Subject: File No. S7-06-13
From: Meg Nelson
Affiliation: Entrepreneur and Founder of Von Hound

September 23, 2013

Im a 20-something entrepreneur living in Seattle. Ive only occasionally had a regular salary and while Ive stashed most of it away in anticipation of the resource strain of a startup, I see that funding eventually is going to be the key to the growth and success of my next venture.

That is why I had hoped that the JOBS Act would make the process of raising money for me easier. However, that doesnt seem to be the case and I will explain.

1. The proposed changes are vague and unclear.

Im supposed to file an Advance Form D 15 days before generally soliciting or in other words asking for funds. However, general solicitation is undefined in the proposed changes so how am I supposed to know when Im generally soliciting? In fact, did I just now generally solicit by saying that one day I would go out and seek capital? The rules are unclear but the punishment is extreme.

If you count my disclosure as general solicitation and automatically disqualify my company from using Rule 506 for a year, Im going to have to give up on my dream and go back to work because my resources will run out. A dream that, if successful, could provide jobs, taxes and health care benefits in this country

2. The proposed changes will have an impact on Demo days and startup incubators.

I dont have my entire team together yet but a great place to look for talent is startup incubators and demo days, where good ideas and teams are backed with cash rewards for participation. Hundreds of bright entrepreneurs participate in these events all over the country. Some participate in multiple events of this kind. How are they supposed to preemptively spend the money to file a Form D prior to these events when the likelihood of being funded is so small? Participants would end up having to refuse the cash and seek funding from another source, which would defeat the purpose of the event altogether.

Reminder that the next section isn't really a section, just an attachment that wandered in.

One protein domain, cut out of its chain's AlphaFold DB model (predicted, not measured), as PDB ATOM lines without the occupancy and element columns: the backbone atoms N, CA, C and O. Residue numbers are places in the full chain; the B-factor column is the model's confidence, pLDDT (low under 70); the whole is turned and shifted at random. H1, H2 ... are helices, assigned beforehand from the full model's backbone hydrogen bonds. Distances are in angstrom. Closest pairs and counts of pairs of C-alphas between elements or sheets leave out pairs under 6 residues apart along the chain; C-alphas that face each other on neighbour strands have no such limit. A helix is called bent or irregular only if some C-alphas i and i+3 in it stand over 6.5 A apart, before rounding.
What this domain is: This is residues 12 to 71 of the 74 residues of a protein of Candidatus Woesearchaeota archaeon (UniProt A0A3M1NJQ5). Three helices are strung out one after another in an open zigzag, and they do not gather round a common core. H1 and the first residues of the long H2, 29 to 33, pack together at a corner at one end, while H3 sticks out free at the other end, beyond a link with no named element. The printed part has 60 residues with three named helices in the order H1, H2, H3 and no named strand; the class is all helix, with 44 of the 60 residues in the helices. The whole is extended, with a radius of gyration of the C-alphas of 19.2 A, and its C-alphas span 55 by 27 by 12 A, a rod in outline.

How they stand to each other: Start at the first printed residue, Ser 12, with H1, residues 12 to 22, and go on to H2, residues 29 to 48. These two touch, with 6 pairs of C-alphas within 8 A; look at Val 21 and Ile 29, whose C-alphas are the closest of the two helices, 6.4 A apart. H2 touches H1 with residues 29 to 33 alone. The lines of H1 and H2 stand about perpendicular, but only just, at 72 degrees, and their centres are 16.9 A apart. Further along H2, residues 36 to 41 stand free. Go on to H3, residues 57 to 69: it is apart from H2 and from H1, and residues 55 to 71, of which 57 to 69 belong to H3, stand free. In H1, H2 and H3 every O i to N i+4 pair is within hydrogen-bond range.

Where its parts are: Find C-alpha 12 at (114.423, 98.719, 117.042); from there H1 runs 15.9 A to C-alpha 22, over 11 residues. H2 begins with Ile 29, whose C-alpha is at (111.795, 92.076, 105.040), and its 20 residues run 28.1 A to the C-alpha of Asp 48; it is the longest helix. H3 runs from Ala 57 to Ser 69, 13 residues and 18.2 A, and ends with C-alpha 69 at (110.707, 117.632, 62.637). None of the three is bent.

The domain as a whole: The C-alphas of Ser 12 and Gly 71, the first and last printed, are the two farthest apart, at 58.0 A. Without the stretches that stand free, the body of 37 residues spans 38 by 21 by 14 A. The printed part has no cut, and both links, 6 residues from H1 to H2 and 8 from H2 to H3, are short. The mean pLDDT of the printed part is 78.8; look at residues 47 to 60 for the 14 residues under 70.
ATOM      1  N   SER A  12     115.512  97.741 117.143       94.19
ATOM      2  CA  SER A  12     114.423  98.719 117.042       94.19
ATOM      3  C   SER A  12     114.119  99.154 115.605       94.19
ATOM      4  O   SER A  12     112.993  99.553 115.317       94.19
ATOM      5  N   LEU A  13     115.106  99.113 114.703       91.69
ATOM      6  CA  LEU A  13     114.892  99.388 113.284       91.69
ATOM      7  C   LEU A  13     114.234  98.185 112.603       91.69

3. The proposed changes are going to increase the upfront costs of starting a business.

Seasonal entrepreneurs are more likely to build successful businesses but because of the dismal success rates of startups, most of us are going to fail a number of times before that happens. This means that a lot of us are working from a very small resource pool. Were using all the money we have to make this dream a reality. It would be a shame if we lost more dreamers because of the cost constraints of pre-filing a Form D, just in the hopes of getting funding.

So you can see why Im disappointed.

I believe that everyone has a unique perspective and its an entrepreneurs job to use that perspective to change the world for the better. I just wonder what the unforeseen costs will be to all of us if we make entrepreneurship any harder than it already is.

Meg Nelson